Santa Clara County History

History of Santa Clara County


Los Gatos, the Gem City of the Foothills and Its Lovely Environs--The Gateway of the Valley--Gilroy, the Thriving Little City at the Southern End of the County--Attractions and Advantages

Los Gatos, the "Gem City of the Foothills," is in the most delightful part of the most delightful California County--Santa Clara. The position of the town is rich in commanding views, is sheltered from winds and fog and is surrounded by fertile lands. It is a peerless city for homes, just the place for those who want to withdraw from the heat and glamour of city life, either permanently or at the end of the week, to enjoy the witchery of entrancing surroundings.

Los Gatos has a rare asset in its comfortable and exhilarating climate, which is in every way, conducive to health and longevity. The thermometer rarely goes below the freezing point, or above eighty-five degrees Fahrenheit, although there have been a few days of record-breaking heat. By record-breaking heat some such figure as ninety-eight is meant, but the dryness of the atmosphere and the ever-present coolness of the shade and the night prevent sunstroke or other discomforts such as characterize Eastern summers. The absence of extreme temperature and excessive moisture, the prevalence of cool nights and the absence of malaria, render the air healthful and exhilarating the year round. While mean temperatures are often misleading it may be said that the mean of Los Gatos, made-up from a long series of equable days, is fifty-eight the year through.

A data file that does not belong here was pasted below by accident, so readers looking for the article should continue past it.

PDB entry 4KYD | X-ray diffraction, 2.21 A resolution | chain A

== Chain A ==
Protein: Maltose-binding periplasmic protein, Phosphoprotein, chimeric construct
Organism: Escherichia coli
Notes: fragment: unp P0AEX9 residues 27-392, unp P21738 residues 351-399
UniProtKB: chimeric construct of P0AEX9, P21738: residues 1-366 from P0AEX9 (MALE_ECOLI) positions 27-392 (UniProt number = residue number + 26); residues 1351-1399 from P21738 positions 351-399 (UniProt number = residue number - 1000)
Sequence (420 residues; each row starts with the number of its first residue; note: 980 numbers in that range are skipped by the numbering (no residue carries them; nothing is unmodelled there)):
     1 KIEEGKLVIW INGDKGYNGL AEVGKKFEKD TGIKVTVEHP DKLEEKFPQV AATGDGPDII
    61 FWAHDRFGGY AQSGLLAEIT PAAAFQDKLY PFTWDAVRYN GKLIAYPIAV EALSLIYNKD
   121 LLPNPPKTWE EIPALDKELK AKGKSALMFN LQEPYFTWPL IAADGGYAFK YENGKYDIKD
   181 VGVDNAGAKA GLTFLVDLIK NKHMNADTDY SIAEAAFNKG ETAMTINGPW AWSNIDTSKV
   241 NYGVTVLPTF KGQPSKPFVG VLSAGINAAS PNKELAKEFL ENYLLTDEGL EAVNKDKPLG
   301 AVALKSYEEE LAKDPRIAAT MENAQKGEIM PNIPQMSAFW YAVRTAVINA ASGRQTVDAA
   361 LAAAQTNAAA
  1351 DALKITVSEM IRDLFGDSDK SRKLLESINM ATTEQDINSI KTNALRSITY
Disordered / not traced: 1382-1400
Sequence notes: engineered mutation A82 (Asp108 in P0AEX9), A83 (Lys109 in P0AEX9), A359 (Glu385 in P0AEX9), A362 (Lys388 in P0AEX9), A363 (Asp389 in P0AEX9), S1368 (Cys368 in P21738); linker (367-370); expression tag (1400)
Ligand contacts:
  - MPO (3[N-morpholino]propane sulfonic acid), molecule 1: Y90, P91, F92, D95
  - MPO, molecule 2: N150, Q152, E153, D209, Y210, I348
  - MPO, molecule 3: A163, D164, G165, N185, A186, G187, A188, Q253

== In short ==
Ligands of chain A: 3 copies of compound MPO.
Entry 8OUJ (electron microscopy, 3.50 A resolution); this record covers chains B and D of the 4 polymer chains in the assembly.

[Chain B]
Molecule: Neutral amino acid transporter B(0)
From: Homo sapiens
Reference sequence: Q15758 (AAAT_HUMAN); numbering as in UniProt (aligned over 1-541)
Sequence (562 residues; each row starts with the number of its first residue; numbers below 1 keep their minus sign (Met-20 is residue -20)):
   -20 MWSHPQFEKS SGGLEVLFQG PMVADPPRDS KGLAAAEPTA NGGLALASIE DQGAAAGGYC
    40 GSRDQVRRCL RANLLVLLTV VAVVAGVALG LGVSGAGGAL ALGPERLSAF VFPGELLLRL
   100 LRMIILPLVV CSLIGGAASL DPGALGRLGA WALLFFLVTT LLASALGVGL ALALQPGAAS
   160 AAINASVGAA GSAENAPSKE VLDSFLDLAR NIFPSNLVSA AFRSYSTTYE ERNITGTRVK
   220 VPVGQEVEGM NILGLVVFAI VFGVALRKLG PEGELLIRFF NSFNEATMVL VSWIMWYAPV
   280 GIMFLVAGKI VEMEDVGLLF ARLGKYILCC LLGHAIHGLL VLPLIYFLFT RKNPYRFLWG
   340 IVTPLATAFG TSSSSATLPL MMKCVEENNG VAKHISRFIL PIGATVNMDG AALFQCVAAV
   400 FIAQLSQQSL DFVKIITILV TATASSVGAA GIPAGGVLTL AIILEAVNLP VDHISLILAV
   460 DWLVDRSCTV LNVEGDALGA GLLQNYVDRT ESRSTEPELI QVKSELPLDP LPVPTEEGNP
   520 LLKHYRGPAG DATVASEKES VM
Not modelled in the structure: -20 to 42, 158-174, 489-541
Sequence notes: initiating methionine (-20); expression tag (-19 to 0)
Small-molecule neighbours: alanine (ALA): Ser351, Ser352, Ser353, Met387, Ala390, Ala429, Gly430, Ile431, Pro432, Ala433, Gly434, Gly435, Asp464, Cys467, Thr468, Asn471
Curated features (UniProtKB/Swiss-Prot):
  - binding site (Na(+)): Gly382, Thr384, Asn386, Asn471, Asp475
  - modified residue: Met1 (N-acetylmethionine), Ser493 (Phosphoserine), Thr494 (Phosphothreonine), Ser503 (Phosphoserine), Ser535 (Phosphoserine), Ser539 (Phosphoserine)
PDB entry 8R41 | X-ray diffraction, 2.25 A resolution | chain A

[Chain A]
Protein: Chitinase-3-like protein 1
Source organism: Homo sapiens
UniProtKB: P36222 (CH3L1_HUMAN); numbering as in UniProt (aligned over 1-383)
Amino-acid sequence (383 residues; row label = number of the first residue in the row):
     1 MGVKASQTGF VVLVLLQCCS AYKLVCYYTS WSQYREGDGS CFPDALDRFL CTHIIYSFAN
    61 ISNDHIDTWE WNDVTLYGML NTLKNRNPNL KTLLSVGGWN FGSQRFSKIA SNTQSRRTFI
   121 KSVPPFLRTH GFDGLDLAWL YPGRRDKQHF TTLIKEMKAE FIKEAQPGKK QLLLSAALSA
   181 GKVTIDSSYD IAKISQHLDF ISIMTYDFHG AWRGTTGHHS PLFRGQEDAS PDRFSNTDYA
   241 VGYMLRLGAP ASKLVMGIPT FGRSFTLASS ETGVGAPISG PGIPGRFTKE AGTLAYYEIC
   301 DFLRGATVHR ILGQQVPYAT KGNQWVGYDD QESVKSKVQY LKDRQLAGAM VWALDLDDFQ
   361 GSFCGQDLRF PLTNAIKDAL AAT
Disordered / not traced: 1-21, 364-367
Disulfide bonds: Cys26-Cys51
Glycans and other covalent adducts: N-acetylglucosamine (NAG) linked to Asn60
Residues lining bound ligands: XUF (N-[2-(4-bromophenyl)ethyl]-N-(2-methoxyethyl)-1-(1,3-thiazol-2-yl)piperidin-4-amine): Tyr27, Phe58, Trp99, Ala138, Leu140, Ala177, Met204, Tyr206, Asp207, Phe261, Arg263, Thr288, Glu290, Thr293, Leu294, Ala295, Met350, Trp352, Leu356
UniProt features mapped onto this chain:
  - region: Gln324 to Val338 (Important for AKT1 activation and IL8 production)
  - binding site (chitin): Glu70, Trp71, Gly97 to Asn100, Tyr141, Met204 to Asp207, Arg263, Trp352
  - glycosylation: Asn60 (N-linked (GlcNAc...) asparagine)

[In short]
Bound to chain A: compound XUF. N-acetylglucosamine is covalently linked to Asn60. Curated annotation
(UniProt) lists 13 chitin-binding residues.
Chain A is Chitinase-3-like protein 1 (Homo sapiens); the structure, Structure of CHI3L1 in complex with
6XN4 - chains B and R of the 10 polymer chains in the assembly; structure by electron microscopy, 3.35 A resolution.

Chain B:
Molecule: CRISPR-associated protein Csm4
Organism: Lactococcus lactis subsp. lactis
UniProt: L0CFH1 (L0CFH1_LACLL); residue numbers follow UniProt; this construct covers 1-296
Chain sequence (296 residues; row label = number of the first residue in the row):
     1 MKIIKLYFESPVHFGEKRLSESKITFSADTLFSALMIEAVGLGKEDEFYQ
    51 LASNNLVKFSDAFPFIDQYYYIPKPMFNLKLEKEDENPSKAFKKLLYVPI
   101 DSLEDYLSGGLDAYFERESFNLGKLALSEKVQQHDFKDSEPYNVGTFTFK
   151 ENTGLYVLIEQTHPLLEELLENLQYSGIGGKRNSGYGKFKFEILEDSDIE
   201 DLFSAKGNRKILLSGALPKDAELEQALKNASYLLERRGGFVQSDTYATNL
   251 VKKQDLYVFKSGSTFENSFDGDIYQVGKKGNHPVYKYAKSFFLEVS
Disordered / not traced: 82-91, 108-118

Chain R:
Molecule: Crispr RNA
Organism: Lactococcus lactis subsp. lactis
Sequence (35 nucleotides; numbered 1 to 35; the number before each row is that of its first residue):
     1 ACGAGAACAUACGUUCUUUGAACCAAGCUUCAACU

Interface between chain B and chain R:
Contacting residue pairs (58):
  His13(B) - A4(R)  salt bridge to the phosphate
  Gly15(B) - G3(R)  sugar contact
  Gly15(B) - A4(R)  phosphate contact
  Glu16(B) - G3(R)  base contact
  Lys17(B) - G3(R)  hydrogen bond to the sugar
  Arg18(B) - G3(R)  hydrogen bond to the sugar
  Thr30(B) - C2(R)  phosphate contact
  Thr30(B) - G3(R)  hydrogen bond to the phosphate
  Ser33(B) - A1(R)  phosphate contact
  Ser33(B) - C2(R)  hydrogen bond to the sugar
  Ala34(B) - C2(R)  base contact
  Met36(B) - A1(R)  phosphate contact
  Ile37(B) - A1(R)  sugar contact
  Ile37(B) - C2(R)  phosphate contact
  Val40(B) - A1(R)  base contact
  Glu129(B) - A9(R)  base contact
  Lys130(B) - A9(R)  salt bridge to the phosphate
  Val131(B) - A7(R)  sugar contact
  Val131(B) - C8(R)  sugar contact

The rainy season usually begins in October and ends in May, but during this season the bright and cheerful days outnumber those of cloudiness and rain. There is an absence of lightning and violent winds. From June to October there is seldom even a shower. There are usually more than 250 sunny days in a year.

The Federal Weather Bureau reports the following facts: The altitude of Los Gatos is 600 feet. The average temperature during twenty-four years was fifty-eight and one-tenth. The lowest temperature during that period was twenty-eight. The total number of rainy days in 1910 was forty-five. The average temperature for January was forty-five and one-tenth; July, sixty-six and six-tenths. The coldest day of the year showed twenty-nine degrees, and the last serious frost was on February 2. The date shows that a long growing season, free from frost, is the heritage of the valley. The rainfall at Los Gatos from 1886 to 1915 averaged thirty inches a year, being ample for all purposes of health and agriculture. The average annual velocity of the wind is only seven miles an hour.

Besides the superb advantage of being in the foothills of the Santa Cruz Mountains, Los Gatos is situated at the mouth of a beautiful canyon, part of the town lying on one side, part on the other, of Los Gatos Creek. The knolls are favorite building places and most of the lots lie at an elevation of from 400 to 800 feet above sea level, while some of the elevations in the background run as high as 2,000 feet, these being near the summits, past which modern highways have been and are being constructed to afford motor parties some of the grandest views in California. The foothills and the mountains form a delightful ampitheater about the town, opening out to the floor of the valley on the north. These foothills shelter the town from winds and fogs, prevent the frosts of the lowlands and make the nights of summer a delight. Los Gatos is ten miles from San Jose and the distance to the ocean at Santa Cruz is only twenty-five miles.